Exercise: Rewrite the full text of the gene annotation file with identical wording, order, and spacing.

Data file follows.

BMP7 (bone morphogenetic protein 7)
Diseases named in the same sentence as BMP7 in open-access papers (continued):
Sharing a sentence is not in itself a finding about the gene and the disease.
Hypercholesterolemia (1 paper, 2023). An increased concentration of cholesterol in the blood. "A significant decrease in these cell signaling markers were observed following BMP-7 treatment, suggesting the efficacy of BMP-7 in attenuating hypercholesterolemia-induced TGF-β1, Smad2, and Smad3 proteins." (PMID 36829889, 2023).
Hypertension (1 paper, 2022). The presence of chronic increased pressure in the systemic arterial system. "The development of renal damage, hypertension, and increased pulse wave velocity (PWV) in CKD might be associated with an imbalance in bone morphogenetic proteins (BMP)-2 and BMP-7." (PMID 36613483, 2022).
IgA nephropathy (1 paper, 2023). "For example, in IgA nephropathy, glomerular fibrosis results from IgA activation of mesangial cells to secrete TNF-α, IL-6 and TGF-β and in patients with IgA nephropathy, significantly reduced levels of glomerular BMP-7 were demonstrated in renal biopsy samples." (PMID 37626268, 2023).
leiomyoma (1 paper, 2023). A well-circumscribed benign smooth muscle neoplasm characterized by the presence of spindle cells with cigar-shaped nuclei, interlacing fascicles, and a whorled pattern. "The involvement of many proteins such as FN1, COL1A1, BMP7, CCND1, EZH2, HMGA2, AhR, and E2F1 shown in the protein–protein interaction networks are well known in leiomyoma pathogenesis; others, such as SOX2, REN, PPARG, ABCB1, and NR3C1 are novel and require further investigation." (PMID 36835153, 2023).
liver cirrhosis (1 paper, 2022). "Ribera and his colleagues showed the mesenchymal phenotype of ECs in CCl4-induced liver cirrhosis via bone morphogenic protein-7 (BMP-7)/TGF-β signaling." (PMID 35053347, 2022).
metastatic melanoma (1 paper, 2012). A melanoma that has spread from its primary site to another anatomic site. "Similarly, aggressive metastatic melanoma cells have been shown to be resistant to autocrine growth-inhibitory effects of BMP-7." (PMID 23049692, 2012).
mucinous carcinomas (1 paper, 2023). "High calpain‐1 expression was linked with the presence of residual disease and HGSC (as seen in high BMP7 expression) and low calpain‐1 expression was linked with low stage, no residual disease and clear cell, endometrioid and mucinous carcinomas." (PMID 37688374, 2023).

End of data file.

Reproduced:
BMP7 (bone morphogenetic protein 7)
Diseases named in the same sentence as BMP7 in open-access papers (continued):
Sharing a sentence is not in itself a finding about the gene and the disease.
Hypercholesterolemia (1 paper, 2023). An increased concentration of cholesterol in the blood. "A significant decrease in these cell signaling markers were observed following BMP-7 treatment, suggesting the efficacy of BMP-7 in attenuating hypercholesterolemia-induced TGF-β1, Smad2, and Smad3 proteins." (PMID 36829889, 2023).
Hypertension (1 paper, 2022). The presence of chronic increased pressure in the systemic arterial system. "The development of renal damage, hypertension, and increased pulse wave velocity (PWV) in CKD might be associated with an imbalance in bone morphogenetic proteins (BMP)-2 and BMP-7." (PMID 36613483, 2022).
IgA nephropathy (1 paper, 2023). "For example, in IgA nephropathy, glomerular fibrosis results from IgA activation of mesangial cells to secrete TNF-α, IL-6 and TGF-β and in patients with IgA nephropathy, significantly reduced levels of glomerular BMP-7 were demonstrated in renal biopsy samples." (PMID 37626268, 2023).
leiomyoma (1 paper, 2023). A well-circumscribed benign smooth muscle neoplasm characterized by the presence of spindle cells with cigar-shaped nuclei, interlacing fascicles, and a whorled pattern. "The involvement of many proteins such as FN1, COL1A1, BMP7, CCND1, EZH2, HMGA2, AhR, and E2F1 shown in the protein–protein interaction networks are well known in leiomyoma pathogenesis; others, such as SOX2, REN, PPARG, ABCB1, and NR3C1 are novel and require further investigation." (PMID 36835153, 2023).
liver cirrhosis (1 paper, 2022). "Ribera and his colleagues showed the mesenchymal phenotype of ECs in CCl4-induced liver cirrhosis via bone morphogenic protein-7 (BMP-7)/TGF-β signaling." (PMID 35053347, 2022).
metastatic melanoma (1 paper, 2012). A melanoma that has spread from its primary site to another anatomic site. "Similarly, aggressive metastatic melanoma cells have been shown to be resistant to autocrine growth-inhibitory effects of BMP-7." (PMID 23049692, 2012).
mucinous carcinomas (1 paper, 2023). "High calpain‐1 expression was linked with the presence of residual disease and HGSC (as seen in high BMP7 expression) and low calpain‐1 expression was linked with low stage, no residual disease and clear cell, endometrioid and mucinous carcinomas." (PMID 37688374, 2023).